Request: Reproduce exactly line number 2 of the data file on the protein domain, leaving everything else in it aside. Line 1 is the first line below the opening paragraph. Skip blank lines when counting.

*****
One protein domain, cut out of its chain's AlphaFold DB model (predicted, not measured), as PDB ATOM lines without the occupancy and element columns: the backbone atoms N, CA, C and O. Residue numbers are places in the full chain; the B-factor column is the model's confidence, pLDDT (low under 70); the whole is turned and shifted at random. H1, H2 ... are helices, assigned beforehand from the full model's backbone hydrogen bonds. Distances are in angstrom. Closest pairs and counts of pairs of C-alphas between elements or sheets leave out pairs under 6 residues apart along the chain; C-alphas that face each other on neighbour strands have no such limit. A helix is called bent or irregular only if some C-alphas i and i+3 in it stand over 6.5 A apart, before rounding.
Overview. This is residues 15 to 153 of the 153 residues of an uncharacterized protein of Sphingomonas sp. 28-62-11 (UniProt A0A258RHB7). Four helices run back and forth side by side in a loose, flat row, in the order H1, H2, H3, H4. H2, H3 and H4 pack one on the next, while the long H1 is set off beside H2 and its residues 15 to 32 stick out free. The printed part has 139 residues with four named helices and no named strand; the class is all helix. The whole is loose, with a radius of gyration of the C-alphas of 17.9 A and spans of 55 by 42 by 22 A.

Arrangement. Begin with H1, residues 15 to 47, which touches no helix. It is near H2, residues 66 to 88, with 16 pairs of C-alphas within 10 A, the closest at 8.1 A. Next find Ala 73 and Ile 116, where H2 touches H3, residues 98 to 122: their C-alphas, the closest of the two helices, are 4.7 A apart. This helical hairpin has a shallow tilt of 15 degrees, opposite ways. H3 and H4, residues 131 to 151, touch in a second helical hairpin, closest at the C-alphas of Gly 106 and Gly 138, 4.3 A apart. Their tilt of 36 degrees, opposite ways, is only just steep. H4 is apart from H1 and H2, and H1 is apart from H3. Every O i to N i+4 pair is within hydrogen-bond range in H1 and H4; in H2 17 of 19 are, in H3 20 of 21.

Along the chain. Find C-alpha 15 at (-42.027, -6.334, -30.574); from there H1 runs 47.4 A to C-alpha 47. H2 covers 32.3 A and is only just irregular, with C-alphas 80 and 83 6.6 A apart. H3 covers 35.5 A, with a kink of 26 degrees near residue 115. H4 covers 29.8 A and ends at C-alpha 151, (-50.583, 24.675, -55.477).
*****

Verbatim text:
Arrangement. Begin with H1, residues 15 to 47, which touches no helix. It is near H2, residues 66 to 88, with 16 pairs of C-alphas within 10 A, the closest at 8.1 A. Next find Ala 73 and Ile 116, where H2 touches H3, residues 98 to 122: their C-alphas, the closest of the two helices, are 4.7 A apart. This helical hairpin has a shallow tilt of 15 degrees, opposite ways. H3 and H4, residues 131 to 151, touch in a second helical hairpin, closest at the C-alphas of Gly 106 and Gly 138, 4.3 A apart. Their tilt of 36 degrees, opposite ways, is only just steep. H4 is apart from H1 and H2, and H1 is apart from H3. Every O i to N i+4 pair is within hydrogen-bond range in H1 and H4; in H2 17 of 19 are, in H3 20 of 21.